Sometimes, we’re just not getting things done. Regardless of the often very important reason, there’s usually something in common between all these unproductive situations. Accompanying this state of mental stasis is a creeping sense of unease at the back of your head. You can’t run away from your problems forever, but you’ve been running for quite some time now, so might as well take the rest of the day as a break. “I need this,” you say to yourself, sometimes even truthfully, but also comically oblivious of how this isn’t really doing you much good. You need this time to relax, yet you feel like a part of you is still thinking about all the things you need to do. The day is over, seemingly well spent, and then you mentally collapse not only due to the not-so-sudden realization that all your tasks didn’t complete themselves, but also – and primarily – due to the fact that you really don’t feel any better.
First thing’s first; don’t allow a state of panic to settle. The moment you begin to feel like you just can’t handle anything, take a breather, close your eyes and perhaps give yourself a slightly positive affirmation. A few examples of things you can do yo help calm yourself down are, drinking some water, washing your face, getting rid of excess energy by exercising, or going for a walk outdoors. After having temporarily calmed yourself down, it’s now time to get to business. I personally find that the only way to truly be calm is having a plan, and so, you will make one.
What you need to remember here is that you’re not just planning your work – you’re also planning your fun. A break that’s taken all of a sudden is likely not going to be as relaxing as you intend, so it’s best to schedule it all out. The key to this kind of strategy is making sure you stick to it all. You need to be incredibly focused when you need to work/study, and likewise, when you have a break scheduled, you need to have some uninterrupted fun. Allowing your brain relaxation that is granted – not taken – will be a welcomed change in how you perceive breaks in the first place.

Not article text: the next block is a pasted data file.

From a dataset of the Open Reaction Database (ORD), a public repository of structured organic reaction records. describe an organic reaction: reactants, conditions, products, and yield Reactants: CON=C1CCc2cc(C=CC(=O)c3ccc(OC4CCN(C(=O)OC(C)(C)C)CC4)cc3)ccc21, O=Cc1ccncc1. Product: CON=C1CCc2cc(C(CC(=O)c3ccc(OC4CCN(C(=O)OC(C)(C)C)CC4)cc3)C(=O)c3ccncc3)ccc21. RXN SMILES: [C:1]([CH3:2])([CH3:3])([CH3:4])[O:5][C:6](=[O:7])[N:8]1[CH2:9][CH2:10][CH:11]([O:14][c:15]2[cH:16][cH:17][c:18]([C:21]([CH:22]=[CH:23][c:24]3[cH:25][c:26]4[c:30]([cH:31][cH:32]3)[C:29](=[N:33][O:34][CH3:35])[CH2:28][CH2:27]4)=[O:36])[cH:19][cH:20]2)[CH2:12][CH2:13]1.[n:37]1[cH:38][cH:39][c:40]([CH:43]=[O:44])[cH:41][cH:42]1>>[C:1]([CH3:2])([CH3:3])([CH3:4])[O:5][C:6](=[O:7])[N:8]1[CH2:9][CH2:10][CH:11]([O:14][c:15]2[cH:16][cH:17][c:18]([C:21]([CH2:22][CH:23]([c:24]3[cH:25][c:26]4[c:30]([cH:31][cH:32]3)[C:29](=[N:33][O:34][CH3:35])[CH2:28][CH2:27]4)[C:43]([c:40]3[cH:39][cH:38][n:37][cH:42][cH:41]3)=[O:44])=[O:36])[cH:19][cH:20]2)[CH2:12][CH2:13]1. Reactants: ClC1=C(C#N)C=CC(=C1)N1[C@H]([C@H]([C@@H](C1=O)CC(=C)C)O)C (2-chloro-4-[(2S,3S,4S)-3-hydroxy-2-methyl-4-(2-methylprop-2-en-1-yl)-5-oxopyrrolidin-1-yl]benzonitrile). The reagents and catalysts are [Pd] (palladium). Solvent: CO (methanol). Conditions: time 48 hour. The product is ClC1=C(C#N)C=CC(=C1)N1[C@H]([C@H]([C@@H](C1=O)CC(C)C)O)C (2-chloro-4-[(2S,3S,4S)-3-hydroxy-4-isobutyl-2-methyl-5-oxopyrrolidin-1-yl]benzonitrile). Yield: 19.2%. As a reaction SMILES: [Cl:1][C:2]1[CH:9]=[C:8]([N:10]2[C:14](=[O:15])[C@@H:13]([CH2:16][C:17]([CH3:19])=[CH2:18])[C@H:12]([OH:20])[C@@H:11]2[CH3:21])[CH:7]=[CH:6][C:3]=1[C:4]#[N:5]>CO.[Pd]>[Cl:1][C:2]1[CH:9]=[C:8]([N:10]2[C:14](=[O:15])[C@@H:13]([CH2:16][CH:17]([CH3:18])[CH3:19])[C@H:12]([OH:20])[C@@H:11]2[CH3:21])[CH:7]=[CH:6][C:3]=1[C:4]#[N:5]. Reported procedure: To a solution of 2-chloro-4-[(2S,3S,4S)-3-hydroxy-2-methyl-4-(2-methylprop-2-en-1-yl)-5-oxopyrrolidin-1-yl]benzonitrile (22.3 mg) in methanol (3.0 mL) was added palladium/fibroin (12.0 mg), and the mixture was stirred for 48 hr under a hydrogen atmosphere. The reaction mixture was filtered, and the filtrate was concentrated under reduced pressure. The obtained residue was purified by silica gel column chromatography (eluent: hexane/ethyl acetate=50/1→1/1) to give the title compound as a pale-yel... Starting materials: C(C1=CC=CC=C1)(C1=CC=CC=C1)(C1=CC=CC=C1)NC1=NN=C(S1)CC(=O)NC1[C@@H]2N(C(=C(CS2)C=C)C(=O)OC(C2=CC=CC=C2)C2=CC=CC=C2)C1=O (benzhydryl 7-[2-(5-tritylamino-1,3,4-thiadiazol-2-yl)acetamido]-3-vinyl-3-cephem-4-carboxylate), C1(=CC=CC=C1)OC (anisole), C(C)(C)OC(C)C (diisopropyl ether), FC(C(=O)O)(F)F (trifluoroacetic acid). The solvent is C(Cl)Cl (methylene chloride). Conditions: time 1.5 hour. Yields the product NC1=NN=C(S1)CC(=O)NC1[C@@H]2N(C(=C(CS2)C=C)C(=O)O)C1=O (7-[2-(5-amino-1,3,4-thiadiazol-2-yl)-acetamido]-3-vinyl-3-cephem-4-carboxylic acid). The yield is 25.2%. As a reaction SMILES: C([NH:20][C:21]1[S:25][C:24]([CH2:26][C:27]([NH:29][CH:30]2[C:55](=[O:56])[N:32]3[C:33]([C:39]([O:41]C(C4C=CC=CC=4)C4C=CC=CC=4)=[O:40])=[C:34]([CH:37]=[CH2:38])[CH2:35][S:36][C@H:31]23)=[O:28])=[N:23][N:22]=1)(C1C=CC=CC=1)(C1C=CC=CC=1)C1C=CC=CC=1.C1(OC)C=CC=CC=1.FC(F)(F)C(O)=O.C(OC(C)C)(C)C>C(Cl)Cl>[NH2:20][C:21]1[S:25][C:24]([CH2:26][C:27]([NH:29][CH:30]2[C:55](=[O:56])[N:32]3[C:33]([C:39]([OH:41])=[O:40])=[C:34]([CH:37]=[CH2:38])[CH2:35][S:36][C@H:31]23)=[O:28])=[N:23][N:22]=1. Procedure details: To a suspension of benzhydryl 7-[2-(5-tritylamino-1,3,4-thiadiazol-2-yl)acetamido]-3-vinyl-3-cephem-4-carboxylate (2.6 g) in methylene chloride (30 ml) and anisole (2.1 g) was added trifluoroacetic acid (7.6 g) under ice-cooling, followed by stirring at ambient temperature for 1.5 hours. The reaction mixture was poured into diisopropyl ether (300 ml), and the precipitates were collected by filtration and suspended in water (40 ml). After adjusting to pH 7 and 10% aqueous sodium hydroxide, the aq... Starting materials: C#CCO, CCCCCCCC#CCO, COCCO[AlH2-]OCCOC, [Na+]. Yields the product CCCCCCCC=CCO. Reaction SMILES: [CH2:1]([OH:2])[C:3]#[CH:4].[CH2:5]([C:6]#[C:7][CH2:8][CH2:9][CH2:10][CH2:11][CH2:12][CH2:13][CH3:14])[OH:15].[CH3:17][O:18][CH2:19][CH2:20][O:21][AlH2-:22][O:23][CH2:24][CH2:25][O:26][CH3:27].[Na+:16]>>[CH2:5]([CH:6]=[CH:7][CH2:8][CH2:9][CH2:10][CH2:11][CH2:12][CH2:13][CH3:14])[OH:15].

Since I think this next bit of info is a bit self-explanatory and kind of common knowledge at this point, I will only brush over it quite quickly. For the aforementioned planning, choose an organizational system that works for you. Pen and paper, online to-do list, bullet journal – whatever it is, it needs to be efficient for you. The best combo, in my opinion, if you’re going digital is a to-do list and a calendar; daily and weekly tasks on your to-do, important dates and appointments, as well as your weekly schedule on your calendar. Pretty simple.
And now, we move onto a piece of advice that is absolutely revolutionary. If you can’t stand studying at home, study somewhere else. It’s really not that difficult to find an environment that suits you, be it a slightly alive-feeling café, a dedicated quiet area for studying like a library, or a nice open-air location, it all exists. Sometimes the very act of being in the same predicament as a bunch of other humans who also need to get their shit together can be quite encouraging, and serve as a great way to change up the feel you’re probably used to from your home.Finally, at the quite abrupt end of this jumbled up excuse for an article, I think that the most important piece of advice I could possibly provide, is to give everything its weight. Your grades, enjoyment, friendships, physical and mental health – all of it. Set your priorities, and act accordingly. You can’t fix everything at the same time, so don’t try to transform into another person in a day. Baby steps; calm down, do some planning, change up your scenery and have a few nice breaks. I think that’ll be a good enough place to start.